“Every Time I go to meet with them to get more information, they treat me like I’m an intruder – like I’m some annoying idiot from Marketing invading their turf.  All I get is hand-waving and the big brush-off: ‘Nothing to see here pretty lady…’ blah blah blah.”

“I don’t get it.  How am I supposed to do my job? We’re supposed to go live in 3 weeks and they won’t even show me!”

My immediate reactions while she was telling me this story were a bit like this:  I wanted to go strangle that software team.   It was clear that they were badly organized, lacked leadership, they’ll no doubt miss their release target, it will ship with a reduced set of features, and the quality will be poor.  I got especially annoyed when she went on to tell me that they were “Agile”.  Her comment was, “I know you do Agile too, but I don’t think it works.”  That was the clincher.

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Agile is all about transparency, it’s about delivering continuous working software, it’s about inviting all stakeholders in to participate in the development of a product.  Like anything, there are a lot of pretenders out there using a popular concept to hide their own inability.

So, if you were in my shoes, in that situation, sitting across from her, what would you say she should do?

Should she escalate the issue to higher-ups?

Should she continue to badger them till she got answers?

Maybe she should just know-her place.   Bow down to the divine miracle-makers in software.  Wait patiently until they’ve completed the magic-of-software-development before asking more tedious marketing questions.

What would you say? (see poll below)

Ultimately, there are so many things wrong with this situation; I struggle to know where to begin.  So, I’ll make a quick list of the obvious problems that this represents before diving into any detail:

  1. There’s a clear misaligned idea of product ‘ownership’.  While the product should be owned by the business as a whole, the development team appears to view their role as somehow ‘more entitled’
  2. There is a dangerous breakdown in Transparency and Communication
  3. The software team doesn’t know how to ‘ship’ software

A misaligned idea of product ‘ownership’

Clearly many software teams are compelled to believe that what they do – their role in their organization – is to ‘write software’.  Which, in some respects, has some functional truth to it; but the greater truth to what technology professionals do is, “Build Market-Driven Products”.

So, okay, maybe that statement makes you want to roll your eyes to the sky … but at the end of the day, we all work for a company that is in the business of doing business.  Making money.  Whether you’re building commercial or internal software, your company is investing in your time because they believe that it will help them make money.  It’s pretty rare that someone will pay you to play with technology.  The fact is, they’re paying you to do whatever you can to produce a product that has the maximum market potential and ROI so that they can make money.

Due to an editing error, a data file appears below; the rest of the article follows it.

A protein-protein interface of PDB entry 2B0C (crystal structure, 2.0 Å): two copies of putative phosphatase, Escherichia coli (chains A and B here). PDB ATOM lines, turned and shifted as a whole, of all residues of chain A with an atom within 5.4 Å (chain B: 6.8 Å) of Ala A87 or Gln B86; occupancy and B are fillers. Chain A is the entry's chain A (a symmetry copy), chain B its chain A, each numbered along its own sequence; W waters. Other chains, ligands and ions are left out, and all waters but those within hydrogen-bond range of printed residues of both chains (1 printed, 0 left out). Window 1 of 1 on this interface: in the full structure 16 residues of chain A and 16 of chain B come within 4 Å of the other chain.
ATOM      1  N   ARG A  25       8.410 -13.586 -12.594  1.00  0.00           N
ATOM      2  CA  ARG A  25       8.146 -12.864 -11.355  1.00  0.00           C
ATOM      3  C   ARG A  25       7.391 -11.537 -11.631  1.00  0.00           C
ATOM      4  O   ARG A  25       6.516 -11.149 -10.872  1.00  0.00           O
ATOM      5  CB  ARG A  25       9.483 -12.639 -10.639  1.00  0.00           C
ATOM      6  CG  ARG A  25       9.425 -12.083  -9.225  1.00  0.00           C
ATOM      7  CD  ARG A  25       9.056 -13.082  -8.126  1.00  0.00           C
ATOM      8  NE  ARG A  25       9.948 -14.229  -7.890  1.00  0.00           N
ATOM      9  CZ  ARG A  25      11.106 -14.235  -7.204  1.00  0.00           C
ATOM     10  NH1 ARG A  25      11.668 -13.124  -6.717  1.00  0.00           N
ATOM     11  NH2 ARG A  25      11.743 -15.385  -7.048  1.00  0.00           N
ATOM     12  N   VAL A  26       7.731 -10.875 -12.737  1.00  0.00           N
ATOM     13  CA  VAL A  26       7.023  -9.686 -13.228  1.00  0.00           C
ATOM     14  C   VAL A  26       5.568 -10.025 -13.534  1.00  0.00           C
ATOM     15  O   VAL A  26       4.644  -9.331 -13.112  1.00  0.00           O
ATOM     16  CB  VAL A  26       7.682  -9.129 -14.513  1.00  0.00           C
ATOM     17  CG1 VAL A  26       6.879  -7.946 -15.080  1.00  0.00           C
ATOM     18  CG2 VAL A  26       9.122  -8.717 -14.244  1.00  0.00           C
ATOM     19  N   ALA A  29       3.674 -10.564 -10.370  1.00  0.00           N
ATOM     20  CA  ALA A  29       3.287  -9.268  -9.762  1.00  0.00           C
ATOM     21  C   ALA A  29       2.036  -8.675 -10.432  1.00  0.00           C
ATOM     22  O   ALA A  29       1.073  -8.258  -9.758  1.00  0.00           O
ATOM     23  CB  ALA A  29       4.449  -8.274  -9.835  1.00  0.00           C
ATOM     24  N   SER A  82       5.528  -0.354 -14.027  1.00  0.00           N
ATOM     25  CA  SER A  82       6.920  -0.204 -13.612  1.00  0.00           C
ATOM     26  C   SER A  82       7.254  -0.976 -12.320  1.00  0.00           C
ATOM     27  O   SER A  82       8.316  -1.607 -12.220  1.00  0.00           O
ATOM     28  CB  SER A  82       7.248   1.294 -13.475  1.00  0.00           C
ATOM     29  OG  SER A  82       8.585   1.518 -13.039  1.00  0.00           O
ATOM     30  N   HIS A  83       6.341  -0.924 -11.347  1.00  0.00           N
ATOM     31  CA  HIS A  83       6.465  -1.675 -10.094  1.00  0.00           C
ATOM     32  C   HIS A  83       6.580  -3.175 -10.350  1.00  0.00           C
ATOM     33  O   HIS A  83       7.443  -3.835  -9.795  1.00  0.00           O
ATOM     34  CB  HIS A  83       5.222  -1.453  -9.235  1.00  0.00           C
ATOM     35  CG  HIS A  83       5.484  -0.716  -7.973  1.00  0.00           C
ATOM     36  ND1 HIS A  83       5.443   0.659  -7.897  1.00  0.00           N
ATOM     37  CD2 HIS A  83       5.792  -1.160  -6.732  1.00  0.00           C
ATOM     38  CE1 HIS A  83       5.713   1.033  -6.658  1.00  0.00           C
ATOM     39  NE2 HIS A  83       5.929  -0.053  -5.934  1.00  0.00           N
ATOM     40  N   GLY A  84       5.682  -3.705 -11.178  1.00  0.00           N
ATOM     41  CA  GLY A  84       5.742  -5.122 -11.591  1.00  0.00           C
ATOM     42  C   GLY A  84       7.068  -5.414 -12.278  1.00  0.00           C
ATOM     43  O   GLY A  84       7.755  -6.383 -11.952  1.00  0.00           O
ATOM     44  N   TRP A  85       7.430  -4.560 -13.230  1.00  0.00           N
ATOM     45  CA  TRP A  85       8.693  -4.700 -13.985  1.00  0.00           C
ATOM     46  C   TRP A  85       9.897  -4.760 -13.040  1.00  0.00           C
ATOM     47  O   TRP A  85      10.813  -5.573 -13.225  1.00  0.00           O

The long and short of all that is: the technology team doesn’t ‘own’ the product and they have no right to throw up barriers around that product when other stakeholders with equal ownership need to participate in the product’s success.  The product is owned by the business, and the software group’s contribution to that should be a business-driven contribution. NOT a technology-driven contribution.

A Breakdown in Transparency

Software developers have a strong desire to hide in a dark corner and fidget away at their work – their creation – for as long as they can get away with.  The goal is to reappear, unveil the masterpiece with a “Ta Da!” and crowds will applaud the genius, the angels will sing and he will have saved the day.

This is likely the most dangerous thing in the world of software.nothing to see here

Ensuring that your team is fully transparent from all aspects of communication, visibility and availability of working product is absolutely fundamental to a successful software project. If you’re getting pushed off with the “Move along, nothing to see here…” attitude from the dev shop, it’s a clear sign that things are not well in that department.

Learn to ShipSoftware

I just had a chat with my friend, and as it turns out, 4 months later, they still haven’t shipped that release.  And it’s still not clear to her, or anyone else outside the technology department, what will be released or when.

Writing the code is only one aspect of creating a commercial product that you deliver to happy customers (internal or commercial).  The act of shipping that software product is craft that requires practice, experience and a lot of planning.  It’s tricky to ship.  No question.  So, to manage the risk and pitfalls that exist around getting your product to market, best practices tell us to ship all the time.  Ship your software as often as you can. Even if it’s only to internal stakeholders – your BA, Product Manager, trusted clients, etc.  Ship.

If you are on the outside looking in; and your dev group can’t prove that they can ship the software asset you’re investing in long before the release date – this is another sign that things are not well in that department.

Chris Ronak